MEXICO CITY/MADRID — Mexican billionaire Carlos Slim has put two of his grandchildren on boards of his companies, a major step in the succession of one of the world’s largest family business empires.
Daniel and Rodrigo Hajj Slim, both in their early 20s, are sons of Slim’s second-eldest daughter Vanessa and Daniel Hajj, chief executive of the family’s most valuable asset, America Movil. The sons were made directors at smaller companies.
Slim has said publicly that his succession plan is done, having put his three sons in key positions of his telecoms-to-banking empire, worth some $50 billion, and transferring much of his wealth to his children.
But building a bridge to the next generation, which appears to be part of the longer-term plan, is notoriously tricky.
Daniel Jr.’s appointment to the board of Slim-owned metals miner Minera Frisco was approved by shareholders in April 2015, according to a public filing to Mexico’s stock exchange. The Slim family holds a direct stake of 78 percent.
Rodrigo joined the board of Spanish real estate business Soinmob Inmobiliaria Española SA in March this year, according to a filing in Madrid.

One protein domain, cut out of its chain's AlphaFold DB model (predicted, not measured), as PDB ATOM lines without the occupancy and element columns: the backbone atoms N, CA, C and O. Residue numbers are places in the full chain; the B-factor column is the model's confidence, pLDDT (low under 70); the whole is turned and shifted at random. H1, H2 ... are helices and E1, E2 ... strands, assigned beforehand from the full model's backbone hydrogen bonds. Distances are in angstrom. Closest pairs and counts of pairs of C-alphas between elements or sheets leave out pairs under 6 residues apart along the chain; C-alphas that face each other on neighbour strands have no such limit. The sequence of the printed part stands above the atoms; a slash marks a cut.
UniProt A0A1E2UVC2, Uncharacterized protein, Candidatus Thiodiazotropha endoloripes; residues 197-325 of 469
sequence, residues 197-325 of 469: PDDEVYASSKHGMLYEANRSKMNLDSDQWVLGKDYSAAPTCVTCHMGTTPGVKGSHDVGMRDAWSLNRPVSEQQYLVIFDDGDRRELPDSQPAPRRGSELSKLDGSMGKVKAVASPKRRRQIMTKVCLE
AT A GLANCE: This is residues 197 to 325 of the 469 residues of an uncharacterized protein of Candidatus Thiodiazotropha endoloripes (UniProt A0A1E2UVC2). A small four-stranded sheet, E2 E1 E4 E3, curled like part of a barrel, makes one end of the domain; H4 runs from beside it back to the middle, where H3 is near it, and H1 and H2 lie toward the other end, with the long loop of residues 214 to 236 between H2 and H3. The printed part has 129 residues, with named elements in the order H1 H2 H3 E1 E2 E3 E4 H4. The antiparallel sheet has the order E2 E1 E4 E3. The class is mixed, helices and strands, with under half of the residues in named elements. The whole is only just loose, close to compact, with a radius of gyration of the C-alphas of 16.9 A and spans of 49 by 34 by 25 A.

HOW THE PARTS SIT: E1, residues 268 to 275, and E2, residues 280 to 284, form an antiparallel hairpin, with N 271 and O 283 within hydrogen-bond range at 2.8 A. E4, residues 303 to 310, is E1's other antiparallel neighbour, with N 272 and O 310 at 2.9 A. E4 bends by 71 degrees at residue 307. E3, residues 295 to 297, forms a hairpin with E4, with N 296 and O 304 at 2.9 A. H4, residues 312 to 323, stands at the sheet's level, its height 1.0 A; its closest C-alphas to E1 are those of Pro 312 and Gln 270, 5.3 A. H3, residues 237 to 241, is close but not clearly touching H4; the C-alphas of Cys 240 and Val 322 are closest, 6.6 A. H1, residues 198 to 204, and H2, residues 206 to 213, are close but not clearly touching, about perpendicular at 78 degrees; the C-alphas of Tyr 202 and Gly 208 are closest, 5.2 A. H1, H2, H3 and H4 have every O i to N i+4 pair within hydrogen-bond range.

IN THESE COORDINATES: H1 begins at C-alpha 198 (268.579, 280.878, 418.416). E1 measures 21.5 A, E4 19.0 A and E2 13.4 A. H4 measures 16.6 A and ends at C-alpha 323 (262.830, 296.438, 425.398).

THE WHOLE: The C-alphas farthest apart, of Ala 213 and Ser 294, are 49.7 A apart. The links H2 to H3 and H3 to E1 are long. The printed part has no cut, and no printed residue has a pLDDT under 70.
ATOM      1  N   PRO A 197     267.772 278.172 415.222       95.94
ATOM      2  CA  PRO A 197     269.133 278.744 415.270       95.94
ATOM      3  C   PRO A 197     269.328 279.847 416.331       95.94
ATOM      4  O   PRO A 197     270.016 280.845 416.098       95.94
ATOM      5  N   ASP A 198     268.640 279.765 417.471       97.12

As in the United States, most businesses in Mexico are family-run. But barely 5 percent of them make it to the third generation successfully, according to Hector Macias, a corporate governance expert at PWC.
“Transcending generations is not very common. It’s very complicated,” Macias said, explaining that sometimes younger generations are not interested or have very different ideas, disrupting the hoped-for transition.
Macias noted that the way family companies survive is by getting relatives in young, as Slim appears to be doing.
Unlike its northern neighbor, where less than one-third of S&P 500 companies are founding family-owned, according to consultancy McKinsey & Co.’s Family Business Practice, almost all of Mexico’s biggest listed firms are controlled by a family.
Bernard Black, a professor of law and finance at Northwestern University who has researched international corporate governance, said that while family businesses all over the world will put relatives on their boards, it was unusual to appoint them at such a young age.
It would be much more usual when you’ve got younger family members to start them out in positions in the company. What are they bringing to the board?”
— Bernard Black, professor of law and finance at Northwestern University
Arturo Elias, Slim’s spokesman and another son-in-law, declined to comment on the appointments or on whether Daniel and Rodrigo were studying or working.
Despite their entry to the empire, the grandchildren are not yet named as significant shareholders in America Movil, its latest U.S. Securities Exchange Commission filings show.
Diego Enrique Osorno, who recently published an unofficial biography of Slim, said the move was not that surprising as Slim’s children and sons-in-law were also in their 20s when they entered the family companies.
“He’s said he wants to create a family business. I think he must be keen for the other grandchildren to get involved,” Osorno said.
The nomination of the Hajj Slims to the boards was first reported by Spain’s El Confidencial newspaper.